I prefer jQuery to prototype and mootools and the reason you want to use a framework for AJAX is that it handles most of the browser quirks behind the scenes and shrinks your code from 50-100 lines including callbacks to maybe 10-20 lines. Well worth it. –  Chris Rasco Sep 30 '09 at 13:33

It would help if you show us your code.

Are you making the AJAX call synchronously? That is one way to do it, but that will stop execution of any subsequent code until the call completes.

Another (and the more correct, I think) way is to make the call asynchronously, and put the code you want to execute after in the onComplete handler.

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Is the onComplete handler part of a framework, or can I just use it from "plain" javascript? –  Carvell Fenton Sep 29 '09 at 14:25
    
The handlers are implemented differently in different libraries, the spec is here though: w3.org/TR/XMLHttpRequest2/#event-handler-attributes –  RedFilter Sep 29 '09 at 16:45
    
I use Prototype, they call their handler onSuccess: prototypejs.org/learn/introduction-to-ajax –  RedFilter Sep 29 '09 at 16:46

http://docs.jquery.com/Ajax/jQuery.getJSON#urldatacallback <-- Take a look at the callbacks with jQuery

Also look at the Start \ Stop http://docs.jquery.com/Ajax/ajaxStart#callback and http://docs.jquery.com/Ajax/ajaxStop#callback - you can execute javascript to do anything you require....

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Use the onreadystatechange event listener.

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I am using onreadystatechange and setting it to a function that handles the responseText. That is the function where I populate the select elements with the option values returned from php. I could pass the selected option back from php in addition to the list of available options and set the matching option to be selected. There is always something selected by the time I call the php. I think this is along the same lines as what CRasco is suggesting, but without the framework. Just not sure if adding the framework would be beneficial to me in the long run...? –  Carvell Fenton Sep 30 '09 at 11:21
    
I'm confused. I think you need to post some code. –  Jeremy Stein Sep 30 '09 at 12:58

Thanks for all the answers! Once again the Stackoverflow folks have enlightened me. Based on the comments, I think I have several options:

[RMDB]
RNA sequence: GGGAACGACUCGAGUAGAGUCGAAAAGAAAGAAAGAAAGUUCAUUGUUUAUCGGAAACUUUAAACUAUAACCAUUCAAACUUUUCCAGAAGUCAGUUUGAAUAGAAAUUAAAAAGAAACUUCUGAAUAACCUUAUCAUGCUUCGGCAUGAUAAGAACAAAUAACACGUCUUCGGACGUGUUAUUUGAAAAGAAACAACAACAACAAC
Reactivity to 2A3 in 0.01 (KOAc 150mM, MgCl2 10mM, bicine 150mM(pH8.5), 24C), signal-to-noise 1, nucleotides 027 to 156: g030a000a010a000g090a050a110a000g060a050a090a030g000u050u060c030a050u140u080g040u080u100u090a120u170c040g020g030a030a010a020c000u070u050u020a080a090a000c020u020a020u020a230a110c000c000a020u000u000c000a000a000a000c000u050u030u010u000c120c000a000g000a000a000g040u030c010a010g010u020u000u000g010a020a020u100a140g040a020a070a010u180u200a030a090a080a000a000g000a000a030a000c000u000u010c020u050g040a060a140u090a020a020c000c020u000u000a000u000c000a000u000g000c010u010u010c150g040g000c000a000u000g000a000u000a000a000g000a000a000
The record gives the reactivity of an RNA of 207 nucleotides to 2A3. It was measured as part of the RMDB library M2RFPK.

(1) I can avoid a framework and just pass more information to be processed in the onreadystatechange event listener (I think this is what Jeremy Stein was suggesting, even though my comment confused the issue). In this case, when I am dynamically adding the option elements to the select, I would just set one of them to selected. In that case I have to pass the selected option (via URL I guess) to the php file, then have the php file include that in the built responseText so I know which option to set as selected in the onreadystatechange listener.

(2) I can use an AJAX call to wrap the form post and never leave the form page (as Mikeb suggested).

(3) I can add in a framework that does the work for me (CRasco, Ben Hall, OrbMan).

I have spent the last few hours trying to understand the pros and cons of jQuery, Prototype, and MooTools to see which is easier for me to implement and best suits my needs. I have been successful in getting a very basic form page behaving close to what I want with jQuery. It carries out the process and never leaves the form page, so it is options 2 and 3 together I think. Now I just have to figure out a bit more about how the $.ajax call actually works and where I can get the responseText from if I need it. I can look that up though :)

So thanks again all.

What are you supposed to do on here when more than one answer pointed you in the right direction?

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The important thing is for the answer to the question to be the accepted answer. If none of the answers actually solved your problem, post your own answer and accept it. If you want to acknowledge those who helped you, give them an upvote. –  Jeremy Stein Oct 2 '09 at 12:39